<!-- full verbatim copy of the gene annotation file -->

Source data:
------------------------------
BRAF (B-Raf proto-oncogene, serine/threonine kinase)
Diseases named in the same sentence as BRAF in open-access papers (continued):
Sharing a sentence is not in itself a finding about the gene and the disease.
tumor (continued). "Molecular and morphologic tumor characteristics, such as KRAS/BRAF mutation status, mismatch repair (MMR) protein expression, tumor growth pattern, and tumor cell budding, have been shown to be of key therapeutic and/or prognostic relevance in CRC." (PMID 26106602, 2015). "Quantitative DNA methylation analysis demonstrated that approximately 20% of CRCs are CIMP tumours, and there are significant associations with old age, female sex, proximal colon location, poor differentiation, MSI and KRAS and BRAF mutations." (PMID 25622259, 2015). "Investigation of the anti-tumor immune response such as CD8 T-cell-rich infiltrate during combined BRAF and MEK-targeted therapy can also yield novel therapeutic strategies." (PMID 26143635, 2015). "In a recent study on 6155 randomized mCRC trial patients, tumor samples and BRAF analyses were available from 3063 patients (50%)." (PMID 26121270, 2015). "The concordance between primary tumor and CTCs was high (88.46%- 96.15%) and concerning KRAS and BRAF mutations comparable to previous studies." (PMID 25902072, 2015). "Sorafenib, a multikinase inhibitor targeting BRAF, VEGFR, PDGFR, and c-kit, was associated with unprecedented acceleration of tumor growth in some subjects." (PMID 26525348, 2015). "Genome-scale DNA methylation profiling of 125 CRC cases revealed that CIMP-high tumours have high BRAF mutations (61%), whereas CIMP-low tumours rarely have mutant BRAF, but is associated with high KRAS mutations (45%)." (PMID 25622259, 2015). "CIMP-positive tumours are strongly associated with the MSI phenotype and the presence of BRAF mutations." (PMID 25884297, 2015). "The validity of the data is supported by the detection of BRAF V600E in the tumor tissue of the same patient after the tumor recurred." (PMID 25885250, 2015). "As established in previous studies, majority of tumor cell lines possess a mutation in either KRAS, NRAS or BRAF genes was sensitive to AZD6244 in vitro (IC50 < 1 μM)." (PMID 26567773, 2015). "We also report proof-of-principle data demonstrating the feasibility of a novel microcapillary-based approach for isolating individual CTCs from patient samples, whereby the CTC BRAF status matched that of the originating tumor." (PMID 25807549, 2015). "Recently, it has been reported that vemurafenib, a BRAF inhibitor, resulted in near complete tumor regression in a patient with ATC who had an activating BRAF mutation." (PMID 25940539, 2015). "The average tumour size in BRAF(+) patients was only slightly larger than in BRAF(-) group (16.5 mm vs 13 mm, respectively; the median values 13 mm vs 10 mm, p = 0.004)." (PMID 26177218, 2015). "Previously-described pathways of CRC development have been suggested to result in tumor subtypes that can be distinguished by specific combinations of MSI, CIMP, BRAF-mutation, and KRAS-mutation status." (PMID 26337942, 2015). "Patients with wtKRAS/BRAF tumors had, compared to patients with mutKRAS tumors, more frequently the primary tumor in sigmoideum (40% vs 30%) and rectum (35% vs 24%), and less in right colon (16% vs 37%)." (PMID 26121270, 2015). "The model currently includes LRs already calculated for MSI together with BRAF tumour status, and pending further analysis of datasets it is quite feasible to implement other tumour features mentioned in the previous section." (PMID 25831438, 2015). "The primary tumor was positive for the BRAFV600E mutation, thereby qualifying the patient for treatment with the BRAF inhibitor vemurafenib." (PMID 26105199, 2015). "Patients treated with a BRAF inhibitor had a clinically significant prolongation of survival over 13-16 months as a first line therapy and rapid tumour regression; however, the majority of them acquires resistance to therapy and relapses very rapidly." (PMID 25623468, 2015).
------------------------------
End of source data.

BRAF (B-Raf proto-oncogene, serine/threonine kinase)
Diseases named in the same sentence as BRAF in open-access papers (continued):
Sharing a sentence is not in itself a finding about the gene and the disease.
tumor (continued). "Molecular and morphologic tumor characteristics, such as KRAS/BRAF mutation status, mismatch repair (MMR) protein expression, tumor growth pattern, and tumor cell budding, have been shown to be of key therapeutic and/or prognostic relevance in CRC." (PMID 26106602, 2015). "Quantitative DNA methylation analysis demonstrated that approximately 20% of CRCs are CIMP tumours, and there are significant associations with old age, female sex, proximal colon location, poor differentiation, MSI and KRAS and BRAF mutations." (PMID 25622259, 2015). "Investigation of the anti-tumor immune response such as CD8 T-cell-rich infiltrate during combined BRAF and MEK-targeted therapy can also yield novel therapeutic strategies." (PMID 26143635, 2015). "In a recent study on 6155 randomized mCRC trial patients, tumor samples and BRAF analyses were available from 3063 patients (50%)." (PMID 26121270, 2015). "The concordance between primary tumor and CTCs was high (88.46%- 96.15%) and concerning KRAS and BRAF mutations comparable to previous studies." (PMID 25902072, 2015). "Sorafenib, a multikinase inhibitor targeting BRAF, VEGFR, PDGFR, and c-kit, was associated with unprecedented acceleration of tumor growth in some subjects." (PMID 26525348, 2015). "Genome-scale DNA methylation profiling of 125 CRC cases revealed that CIMP-high tumours have high BRAF mutations (61%), whereas CIMP-low tumours rarely have mutant BRAF, but is associated with high KRAS mutations (45%)." (PMID 25622259, 2015). "CIMP-positive tumours are strongly associated with the MSI phenotype and the presence of BRAF mutations." (PMID 25884297, 2015). "The validity of the data is supported by the detection of BRAF V600E in the tumor tissue of the same patient after the tumor recurred." (PMID 25885250, 2015). "As established in previous studies, majority of tumor cell lines possess a mutation in either KRAS, NRAS or BRAF genes was sensitive to AZD6244 in vitro (IC50 < 1 μM)." (PMID 26567773, 2015). "We also report proof-of-principle data demonstrating the feasibility of a novel microcapillary-based approach for isolating individual CTCs from patient samples, whereby the CTC BRAF status matched that of the originating tumor." (PMID 25807549, 2015). "Recently, it has been reported that vemurafenib, a BRAF inhibitor, resulted in near complete tumor regression in a patient with ATC who had an activating BRAF mutation." (PMID 25940539, 2015). "The average tumour size in BRAF(+) patients was only slightly larger than in BRAF(-) group (16.5 mm vs 13 mm, respectively; the median values 13 mm vs 10 mm, p = 0.004)." (PMID 26177218, 2015). "Previously-described pathways of CRC development have been suggested to result in tumor subtypes that can be distinguished by specific combinations of MSI, CIMP, BRAF-mutation, and KRAS-mutation status." (PMID 26337942, 2015). "Patients with wtKRAS/BRAF tumors had, compared to patients with mutKRAS tumors, more frequently the primary tumor in sigmoideum (40% vs 30%) and rectum (35% vs 24%), and less in right colon (16% vs 37%)." (PMID 26121270, 2015). "The model currently includes LRs already calculated for MSI together with BRAF tumour status, and pending further analysis of datasets it is quite feasible to implement other tumour features mentioned in the previous section." (PMID 25831438, 2015). "The primary tumor was positive for the BRAFV600E mutation, thereby qualifying the patient for treatment with the BRAF inhibitor vemurafenib." (PMID 26105199, 2015). "Patients treated with a BRAF inhibitor had a clinically significant prolongation of survival over 13-16 months as a first line therapy and rapid tumour regression; however, the majority of them acquires resistance to therapy and relapses very rapidly." (PMID 25623468, 2015).